“This is the Magik Lanthorn that has made so much wonder in the world; and that which Friar Bacon used to show his magic wonders withal.

“This Lanthorn is called Magical with respect to the formidable apparitions that by virtue of light it threw upon the white wall of a darkened room. The body is generally made of tin, and the shape of a lamp, towards the back part a concave looking glass… which maybe put nearer or farther from the lamp in which is oil or spirit wine…

“By the lantern you may show Man or Woman or Bird or Beast and all sorts of fish that are in the sea”

This is the text from a 1727 advertisement for the shop of H. Dean on Tower Hill, London. Early Magic Lanterns were powered by the light of a flame and used a simple arrangement of lenses to project images during public shows.  In the days before photographic reproduction techniques, slides were hand drawn onto the glass.  Moving images were created using mechanism that moved these these glass plates. Other special effects were created by layered images and using multiple projectors. Lanterns were often used by travelling showmen to conjure up ghosts and apparitions during seances. Audiences who had not seen projection before may well have believed them to be magic. Monsters and ghost remained a favourite feature of lantern shows, though many other themes were introduced including travel, history, children’s stories, religion, science and morality tales. The advent of Cinema lead to a decline in the popularity of Magic Lanterns. However, during the 20th Century collectors began to recognise the Magic Lantern’s role in the early development of the moving image. Magic Lantern slide collections also offered a wealth of imagery and provide a fascinating insight into the popular culture of of generations past.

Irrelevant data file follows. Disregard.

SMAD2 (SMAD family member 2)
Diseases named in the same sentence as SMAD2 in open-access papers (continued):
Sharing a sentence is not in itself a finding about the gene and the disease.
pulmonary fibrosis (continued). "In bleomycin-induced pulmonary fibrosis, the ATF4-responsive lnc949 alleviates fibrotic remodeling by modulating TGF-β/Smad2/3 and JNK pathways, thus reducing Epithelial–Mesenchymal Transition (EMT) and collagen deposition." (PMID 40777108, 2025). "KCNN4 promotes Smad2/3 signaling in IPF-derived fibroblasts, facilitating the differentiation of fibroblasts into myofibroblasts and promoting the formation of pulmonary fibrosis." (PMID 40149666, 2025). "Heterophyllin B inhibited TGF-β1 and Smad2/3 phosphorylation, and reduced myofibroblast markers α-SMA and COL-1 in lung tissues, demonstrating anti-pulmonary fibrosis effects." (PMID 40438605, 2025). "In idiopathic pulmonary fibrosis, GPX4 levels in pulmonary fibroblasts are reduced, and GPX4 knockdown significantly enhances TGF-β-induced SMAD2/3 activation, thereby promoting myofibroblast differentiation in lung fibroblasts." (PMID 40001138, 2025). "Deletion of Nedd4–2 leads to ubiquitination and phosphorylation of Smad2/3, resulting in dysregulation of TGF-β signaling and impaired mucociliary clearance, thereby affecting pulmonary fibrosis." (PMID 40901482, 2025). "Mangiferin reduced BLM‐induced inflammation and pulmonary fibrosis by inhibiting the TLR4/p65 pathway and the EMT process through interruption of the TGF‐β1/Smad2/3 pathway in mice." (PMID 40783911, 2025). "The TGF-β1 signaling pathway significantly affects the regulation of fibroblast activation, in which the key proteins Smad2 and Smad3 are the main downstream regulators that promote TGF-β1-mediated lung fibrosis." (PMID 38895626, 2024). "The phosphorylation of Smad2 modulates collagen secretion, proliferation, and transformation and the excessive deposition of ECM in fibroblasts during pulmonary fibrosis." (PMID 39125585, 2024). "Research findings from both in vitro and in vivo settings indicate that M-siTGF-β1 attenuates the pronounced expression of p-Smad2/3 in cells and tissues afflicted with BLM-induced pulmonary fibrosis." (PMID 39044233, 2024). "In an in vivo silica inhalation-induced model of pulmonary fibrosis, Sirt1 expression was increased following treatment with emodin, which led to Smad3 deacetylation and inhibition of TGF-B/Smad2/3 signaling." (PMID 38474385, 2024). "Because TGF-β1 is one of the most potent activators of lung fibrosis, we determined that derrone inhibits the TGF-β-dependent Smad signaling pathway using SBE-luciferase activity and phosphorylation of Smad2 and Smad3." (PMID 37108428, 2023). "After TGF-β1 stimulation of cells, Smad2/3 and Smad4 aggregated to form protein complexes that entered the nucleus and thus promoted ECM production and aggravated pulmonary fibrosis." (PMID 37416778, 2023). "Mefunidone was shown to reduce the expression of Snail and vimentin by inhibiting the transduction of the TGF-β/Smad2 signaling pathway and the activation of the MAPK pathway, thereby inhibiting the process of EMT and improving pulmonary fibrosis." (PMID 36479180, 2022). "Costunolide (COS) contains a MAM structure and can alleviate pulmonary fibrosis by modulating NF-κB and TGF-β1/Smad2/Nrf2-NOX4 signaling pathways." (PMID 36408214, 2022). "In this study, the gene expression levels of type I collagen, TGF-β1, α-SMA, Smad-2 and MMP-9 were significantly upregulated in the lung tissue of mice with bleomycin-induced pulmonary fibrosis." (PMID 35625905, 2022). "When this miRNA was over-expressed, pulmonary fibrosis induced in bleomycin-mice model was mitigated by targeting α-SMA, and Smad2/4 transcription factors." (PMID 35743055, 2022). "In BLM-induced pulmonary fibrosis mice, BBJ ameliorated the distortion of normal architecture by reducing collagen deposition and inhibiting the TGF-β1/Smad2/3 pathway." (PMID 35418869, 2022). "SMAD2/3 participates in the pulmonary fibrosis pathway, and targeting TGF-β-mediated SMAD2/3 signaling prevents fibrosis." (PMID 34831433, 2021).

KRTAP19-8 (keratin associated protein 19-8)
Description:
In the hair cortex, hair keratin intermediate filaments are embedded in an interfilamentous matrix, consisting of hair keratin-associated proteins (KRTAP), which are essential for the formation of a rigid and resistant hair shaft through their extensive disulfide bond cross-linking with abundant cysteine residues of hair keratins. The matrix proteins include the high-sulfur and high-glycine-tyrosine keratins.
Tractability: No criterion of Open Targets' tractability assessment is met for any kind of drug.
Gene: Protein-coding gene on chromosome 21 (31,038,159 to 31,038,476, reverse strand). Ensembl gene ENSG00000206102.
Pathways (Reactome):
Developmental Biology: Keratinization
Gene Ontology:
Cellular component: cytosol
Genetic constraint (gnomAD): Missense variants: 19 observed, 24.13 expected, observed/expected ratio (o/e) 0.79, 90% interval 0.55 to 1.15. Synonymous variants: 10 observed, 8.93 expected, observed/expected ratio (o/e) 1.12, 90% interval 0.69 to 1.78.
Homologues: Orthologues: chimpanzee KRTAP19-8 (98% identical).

The lanternists

The Art of the Magic Lantern is a  collaborative project by Nicole Mollett and Frog Morris which re-purposes this pre-cinema projection equipment to create a new live performance pieces for contemporary audiences.

Original photographic glass slides  are mixed with new hand-painted slides. The slides are projected using refurbished lanterns and accompanied with narration. The stories  mix traditional magic lantern show themes, such as phantasmagoria, moralistic folk tales and travel, with contemporary issues and humour.

The project will bring together heritage research, drawing, socially engaged art practice, stand­up performance, and story telling.

The Art of The Magic Lantern has been touring South East England since March 2014. So far, the company has visited Whitechapel Gallery, Tunbridge Wells Museum, Whitstable Biennial, Faversham Creek Creative, Medway Fuse Festival, Minster Museum, Sheerness Promenade Festival, Romney Marsh and St. Margret Museum.


For each performance at a new location, new site specific slides are sourced with the help of local museums and collector.

Nicole makes work in sculpture and drawing and will be using her technical skills to paint the magic lantern slides as well as refurbish and operate the projectors. Frog brings to the project many years of experience as a performance artist working in a wide variety of venues, from pubs to arts festivals.